By Rifaat Hamid Ghani
You cannot exclude the religious factor in Pakistan, whatever you dub the republic and to whatever you ascribe the founding urge. And it can be asserted with equal validity that the secession of East Pakistan and proclamation of Bangladesh demolished the two-nation theory commonly claimed to be the rationale of Pakistan’s creation. Or that the RSS and Modi’s Hindutva confirms it. The communal Hindu-Muslim power struggle is a continuity in the subcontinent’s historical chronicle around which narratives fabricate –- some spontaneous and incremental; others conscious and didactic. They are often supplementary and reactive.
Currently Pakistan is, or is depicted as, a country in need and search of a ‘positive’ narrative. The projections are almost entirely conceived as counter-narratives to those assumed to circulate underwriting the undeniably evident religious bigotry and coercive zeal responsible for much violence and venom in our social midst.
When formulating hopefully therapeutic ‘alternate’ narratives, counter narrators often ignore or omit another ugly and possibly less congenial reality: The motivational hate and anger in Pakistan is not solely the child of ‘Islamism’ with inbuilt wellsprings of aggressive conversion to a ‘Muslim’s’ customised point of view. There are strong contributory factors from outside the religious brand: The reactive element in citizens to national historical memory; and an ongoing direct experience of western cultural and political bullying, coercion and intrusion. Baldly put, these misgivings centre around power bids perceived as operative in overt and covert moves of that over familiar sole superpower America and its scattered satellite regimes. To pick out but some of these strands:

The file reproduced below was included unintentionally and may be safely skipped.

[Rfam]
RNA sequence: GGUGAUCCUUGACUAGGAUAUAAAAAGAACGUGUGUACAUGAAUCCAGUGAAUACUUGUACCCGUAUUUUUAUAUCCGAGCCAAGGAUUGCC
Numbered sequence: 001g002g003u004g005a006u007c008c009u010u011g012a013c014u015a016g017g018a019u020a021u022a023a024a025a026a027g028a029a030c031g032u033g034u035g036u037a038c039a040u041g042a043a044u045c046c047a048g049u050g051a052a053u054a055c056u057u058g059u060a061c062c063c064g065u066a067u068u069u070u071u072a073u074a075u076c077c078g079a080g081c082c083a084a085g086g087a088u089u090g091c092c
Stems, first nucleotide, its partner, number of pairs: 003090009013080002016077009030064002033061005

There is the base of Pakistan’s unreservedly US-aligned position in the now obsolete contexts of Nehru’s and Soekarno’s NAM and the later evolvement of the Indo-Soviet pact. A cluster of doubts about Foreign Aid past and present, experienced as a double-edged sword if not a gift-horse; as well as pervasive rejection of the secular and democratic western hemisphere’s schizophrenia about developing/emerging nations’ safeguarding human rights, and global leaders’ ignoring and fabricating; exaggerating and downplaying issues like Kashmir and Palestine within that rubric. That grouse is linked to America’s crippling use of sanctions for leverage in the Middle East and Iran that is more often neo-con in its intent than moral. Then, there is Pakistan’s friendship with China and India’s conflict with it. The western political endorsement is usually against Muslim independents.
And affecting and overlapping many other alleged provocations and irritants that go to make up narratives about the US and alleged terrorist sanctuaries in the AfPak-Ind regions, is Pakistan’s troubled border relationship with Afghanistan; its assistance of American policy in the context of the Soviet presence; the American volte-face in terms of commitments to and visions for Afghanistan in a post-Soviet world and its reformulated expectations and demands that Pakistan should meet: or else. . .